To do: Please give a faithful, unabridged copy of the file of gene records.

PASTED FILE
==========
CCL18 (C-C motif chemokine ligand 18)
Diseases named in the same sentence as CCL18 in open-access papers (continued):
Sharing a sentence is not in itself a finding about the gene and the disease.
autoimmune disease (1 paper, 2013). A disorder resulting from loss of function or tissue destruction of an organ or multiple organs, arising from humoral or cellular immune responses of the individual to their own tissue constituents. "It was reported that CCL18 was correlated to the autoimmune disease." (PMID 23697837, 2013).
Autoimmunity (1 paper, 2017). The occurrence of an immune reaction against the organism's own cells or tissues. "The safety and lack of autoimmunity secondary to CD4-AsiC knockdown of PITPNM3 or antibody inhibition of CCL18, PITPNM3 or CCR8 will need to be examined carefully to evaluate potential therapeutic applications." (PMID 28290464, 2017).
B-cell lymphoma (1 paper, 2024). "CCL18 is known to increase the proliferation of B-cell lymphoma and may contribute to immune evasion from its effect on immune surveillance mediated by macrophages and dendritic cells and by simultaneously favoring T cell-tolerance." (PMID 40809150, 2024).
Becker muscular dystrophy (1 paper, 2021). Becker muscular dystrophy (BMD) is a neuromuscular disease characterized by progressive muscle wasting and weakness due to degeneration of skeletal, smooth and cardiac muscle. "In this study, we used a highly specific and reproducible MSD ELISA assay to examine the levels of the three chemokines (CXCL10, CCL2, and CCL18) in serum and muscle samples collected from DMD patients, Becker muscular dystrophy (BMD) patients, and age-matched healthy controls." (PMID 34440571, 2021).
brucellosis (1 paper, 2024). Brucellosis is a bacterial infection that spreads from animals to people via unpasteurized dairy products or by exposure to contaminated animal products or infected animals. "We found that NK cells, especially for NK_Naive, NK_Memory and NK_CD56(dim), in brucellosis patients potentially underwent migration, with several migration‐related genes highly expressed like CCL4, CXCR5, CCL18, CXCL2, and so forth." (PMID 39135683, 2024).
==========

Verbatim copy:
CCL18 (C-C motif chemokine ligand 18)
Diseases named in the same sentence as CCL18 in open-access papers (continued):
Sharing a sentence is not in itself a finding about the gene and the disease.
autoimmune disease (1 paper, 2013). A disorder resulting from loss of function or tissue destruction of an organ or multiple organs, arising from humoral or cellular immune responses of the individual to their own tissue constituents. "It was reported that CCL18 was correlated to the autoimmune disease." (PMID 23697837, 2013).
Autoimmunity (1 paper, 2017). The occurrence of an immune reaction against the organism's own cells or tissues. "The safety and lack of autoimmunity secondary to CD4-AsiC knockdown of PITPNM3 or antibody inhibition of CCL18, PITPNM3 or CCR8 will need to be examined carefully to evaluate potential therapeutic applications." (PMID 28290464, 2017).
B-cell lymphoma (1 paper, 2024). "CCL18 is known to increase the proliferation of B-cell lymphoma and may contribute to immune evasion from its effect on immune surveillance mediated by macrophages and dendritic cells and by simultaneously favoring T cell-tolerance." (PMID 40809150, 2024).
Becker muscular dystrophy (1 paper, 2021). Becker muscular dystrophy (BMD) is a neuromuscular disease characterized by progressive muscle wasting and weakness due to degeneration of skeletal, smooth and cardiac muscle. "In this study, we used a highly specific and reproducible MSD ELISA assay to examine the levels of the three chemokines (CXCL10, CCL2, and CCL18) in serum and muscle samples collected from DMD patients, Becker muscular dystrophy (BMD) patients, and age-matched healthy controls." (PMID 34440571, 2021).
brucellosis (1 paper, 2024). Brucellosis is a bacterial infection that spreads from animals to people via unpasteurized dairy products or by exposure to contaminated animal products or infected animals. "We found that NK cells, especially for NK_Naive, NK_Memory and NK_CD56(dim), in brucellosis patients potentially underwent migration, with several migration‐related genes highly expressed like CCL4, CXCR5, CCL18, CXCL2, and so forth." (PMID 39135683, 2024).